Thursday, 8 September 2011

The style is not free, the style is expensive.

R.I.P. Revaler Strasse 99.

I visited Revaler Strasse 99 last week and found that it has now become home to a jaw-droppingly tacky chain of fast food joints. For those of you who have not been there before, Revaler Strasse 99 is a slice of old school Friedrichshain counterculture; a street that is home to musicians studios, art projects, underground clubs, at least one theatre and more graffiti than you can shake a stick at. Most of the street is (or used to be) independently run on a non-profit basis.

Recent years have seen the introduction of increasingly featureless and profit-oriented ventures in the street, such as the Revalution Bar and Astra Kulturhaus. And it seems that the agenda to turn Revaler Strasse into the next Simon Dach has taken several strides forward in the past few weeks. Overlit new doner joints drew an over-dressed, overintoxicated crowd to its once-blissful dark last Saturday night, when I visited the area. Meanwhile, the RAW Tempel café (once home to the super-friendly Berlin Free City open mic night) also seemed to be closed. Not permanently, I hope...

For all their ghetto-chic stylings, new venues like Astra Kulture Haus, Revalution Bar and Spindler & Klatt across the river, are part of the current trend of de-Berlinizing Berlin. Looking as if they have been airlifted in from New York or London, they are clearly designed to appeal to a wealthy foreigner's idea of underground.

Part of the problem is that few guidebooks and review sites mention the types of venues which, in my opinion, define Berlin. Underground venues - or whatever you want to call them - are the ones which epitomize the city's fresh and fearless energy. Like the artists that frequent them, they are fed by an abundance of free space and cheap materials. Hidden away behind a post-industrial facade, the best hang-outs provide a haven for imagination in the city, allowing it to blossom. So why do so many city guides neglect them?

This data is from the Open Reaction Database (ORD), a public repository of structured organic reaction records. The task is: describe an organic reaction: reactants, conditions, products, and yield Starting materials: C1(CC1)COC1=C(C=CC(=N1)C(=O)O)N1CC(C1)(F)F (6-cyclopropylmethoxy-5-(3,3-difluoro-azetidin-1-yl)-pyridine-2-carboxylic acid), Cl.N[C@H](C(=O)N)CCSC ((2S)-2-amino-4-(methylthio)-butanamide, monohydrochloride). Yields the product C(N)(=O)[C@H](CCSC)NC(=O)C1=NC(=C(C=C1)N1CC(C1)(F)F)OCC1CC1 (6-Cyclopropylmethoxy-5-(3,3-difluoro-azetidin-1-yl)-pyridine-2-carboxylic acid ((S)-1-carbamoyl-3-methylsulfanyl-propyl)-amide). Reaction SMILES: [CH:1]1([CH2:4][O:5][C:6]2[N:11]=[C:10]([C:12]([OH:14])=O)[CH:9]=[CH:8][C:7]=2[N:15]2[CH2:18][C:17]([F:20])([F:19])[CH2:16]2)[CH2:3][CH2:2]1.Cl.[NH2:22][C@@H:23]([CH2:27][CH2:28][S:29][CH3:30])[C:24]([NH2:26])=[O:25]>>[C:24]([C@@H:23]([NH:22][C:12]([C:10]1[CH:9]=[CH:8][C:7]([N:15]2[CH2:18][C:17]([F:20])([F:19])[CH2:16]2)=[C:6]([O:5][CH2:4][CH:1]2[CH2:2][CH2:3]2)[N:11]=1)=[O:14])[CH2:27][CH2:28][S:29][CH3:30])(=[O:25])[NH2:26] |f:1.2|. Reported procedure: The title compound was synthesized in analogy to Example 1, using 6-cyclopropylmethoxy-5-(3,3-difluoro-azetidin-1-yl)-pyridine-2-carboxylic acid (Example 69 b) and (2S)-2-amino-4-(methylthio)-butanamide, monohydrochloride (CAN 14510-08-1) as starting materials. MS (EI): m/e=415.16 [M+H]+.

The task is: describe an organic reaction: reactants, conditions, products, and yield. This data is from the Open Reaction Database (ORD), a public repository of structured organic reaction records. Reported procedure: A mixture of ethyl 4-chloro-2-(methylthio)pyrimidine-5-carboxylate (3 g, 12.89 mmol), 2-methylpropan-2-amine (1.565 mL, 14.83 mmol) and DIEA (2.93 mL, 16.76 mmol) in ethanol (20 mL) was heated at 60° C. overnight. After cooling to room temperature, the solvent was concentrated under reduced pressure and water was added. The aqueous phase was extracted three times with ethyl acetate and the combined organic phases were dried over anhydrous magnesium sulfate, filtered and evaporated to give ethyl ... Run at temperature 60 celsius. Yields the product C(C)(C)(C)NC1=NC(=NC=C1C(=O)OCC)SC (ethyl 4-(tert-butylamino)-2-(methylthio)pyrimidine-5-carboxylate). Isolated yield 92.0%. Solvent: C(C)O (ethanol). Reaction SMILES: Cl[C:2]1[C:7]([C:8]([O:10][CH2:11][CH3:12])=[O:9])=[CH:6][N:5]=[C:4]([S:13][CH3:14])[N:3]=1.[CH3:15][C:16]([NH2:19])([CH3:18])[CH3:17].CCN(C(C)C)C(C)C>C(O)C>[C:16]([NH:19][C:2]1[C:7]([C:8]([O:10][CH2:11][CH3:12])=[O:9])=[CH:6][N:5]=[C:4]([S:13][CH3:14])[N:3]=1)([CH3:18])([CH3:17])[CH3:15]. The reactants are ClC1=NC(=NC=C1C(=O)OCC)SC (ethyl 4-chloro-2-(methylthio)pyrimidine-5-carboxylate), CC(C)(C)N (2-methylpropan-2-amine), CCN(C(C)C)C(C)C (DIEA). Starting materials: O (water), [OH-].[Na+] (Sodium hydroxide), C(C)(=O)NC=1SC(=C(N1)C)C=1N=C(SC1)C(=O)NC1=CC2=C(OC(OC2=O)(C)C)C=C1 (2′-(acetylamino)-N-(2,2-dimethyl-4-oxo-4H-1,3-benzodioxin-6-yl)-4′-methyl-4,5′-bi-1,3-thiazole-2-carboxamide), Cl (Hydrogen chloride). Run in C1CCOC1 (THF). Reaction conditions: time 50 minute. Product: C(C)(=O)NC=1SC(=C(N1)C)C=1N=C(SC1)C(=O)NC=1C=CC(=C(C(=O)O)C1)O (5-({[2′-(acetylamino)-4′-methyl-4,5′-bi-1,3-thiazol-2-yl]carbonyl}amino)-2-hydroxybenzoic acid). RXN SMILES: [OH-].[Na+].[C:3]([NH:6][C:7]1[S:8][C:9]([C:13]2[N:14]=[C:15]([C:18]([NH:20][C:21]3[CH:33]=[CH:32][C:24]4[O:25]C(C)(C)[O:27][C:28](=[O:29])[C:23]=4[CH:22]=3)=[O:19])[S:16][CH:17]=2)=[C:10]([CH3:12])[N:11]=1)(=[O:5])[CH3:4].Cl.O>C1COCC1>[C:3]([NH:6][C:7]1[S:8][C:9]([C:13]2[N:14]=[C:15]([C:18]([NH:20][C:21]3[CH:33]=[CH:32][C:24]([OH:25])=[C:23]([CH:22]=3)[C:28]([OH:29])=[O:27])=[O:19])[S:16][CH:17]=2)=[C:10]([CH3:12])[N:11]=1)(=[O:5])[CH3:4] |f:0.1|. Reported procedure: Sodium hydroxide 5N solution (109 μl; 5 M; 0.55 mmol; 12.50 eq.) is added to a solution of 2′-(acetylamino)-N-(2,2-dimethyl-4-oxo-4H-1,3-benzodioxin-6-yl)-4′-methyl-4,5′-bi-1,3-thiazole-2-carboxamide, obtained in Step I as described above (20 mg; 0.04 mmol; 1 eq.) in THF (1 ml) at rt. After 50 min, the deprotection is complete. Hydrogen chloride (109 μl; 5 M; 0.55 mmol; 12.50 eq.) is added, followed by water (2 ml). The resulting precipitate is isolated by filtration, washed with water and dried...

Guardian's Berlin City Guide, for instance, lists its top three clubs as Berghain, Watergate and Weekend. I agree that they are popular but then again, so is MacDonalds and it's far from being the number one restaurant in Berlin. Time Out's Critic's Choice lists Berghain - again - as its top choice. And while Time Out's Guide to Alternative Berlin Nightlife does cover some of the city's best spots, it makes the mistake of marginalizing them with the 'alternative' label. Many visitors to the city make the same mistake and it is their misconception about what Berlin is - or what it should be - that is slowly eroding the city's character.

Berlin is the alternative. If you're mainstream in this city then you are out of the loop, not the other way around. Yet mainstream tourists who come here without first educating themselves are reversing Berlin's dynamic, re-shaping it to fit the expectations that they bring with them. Meanwhile, places like Spindler & Klatt, places which sanitize the underground experience by placing it in comfy surroundings and offering posh service, continue to multiply. Thus, the tourist fantasy of what Berlin is crowding out the reality which inspired it in the first place.

It’s true that the new, unknown spots are not always easy to find, nor are they reliably full of people. You also have to know which are the right nights to go to them, which is a bit of a dark art. But then, Berghain and Watergate aren’t a surefire bet either. The cab driver may know the address and the club may be full of people but the bouncer still decides whether you get in or not. And nobody, but nobody, knows what those dudes' criteria are. Berlin simply doesn’t do guarantees, just like it doesn’t do VIP lounges or bottle service.
I am sure that some locals do go to the new and famous night spots, and even enjoy them. But the vast majority of punters in the queue are newbies who are too unadventurous or uninformed to dive into uncharted nightlife territory. They choose a guaranteed ‘big night out’ over something new… something unknown to outsiders… something really 'Berlin style'. Am I the only one to see the irony in that?

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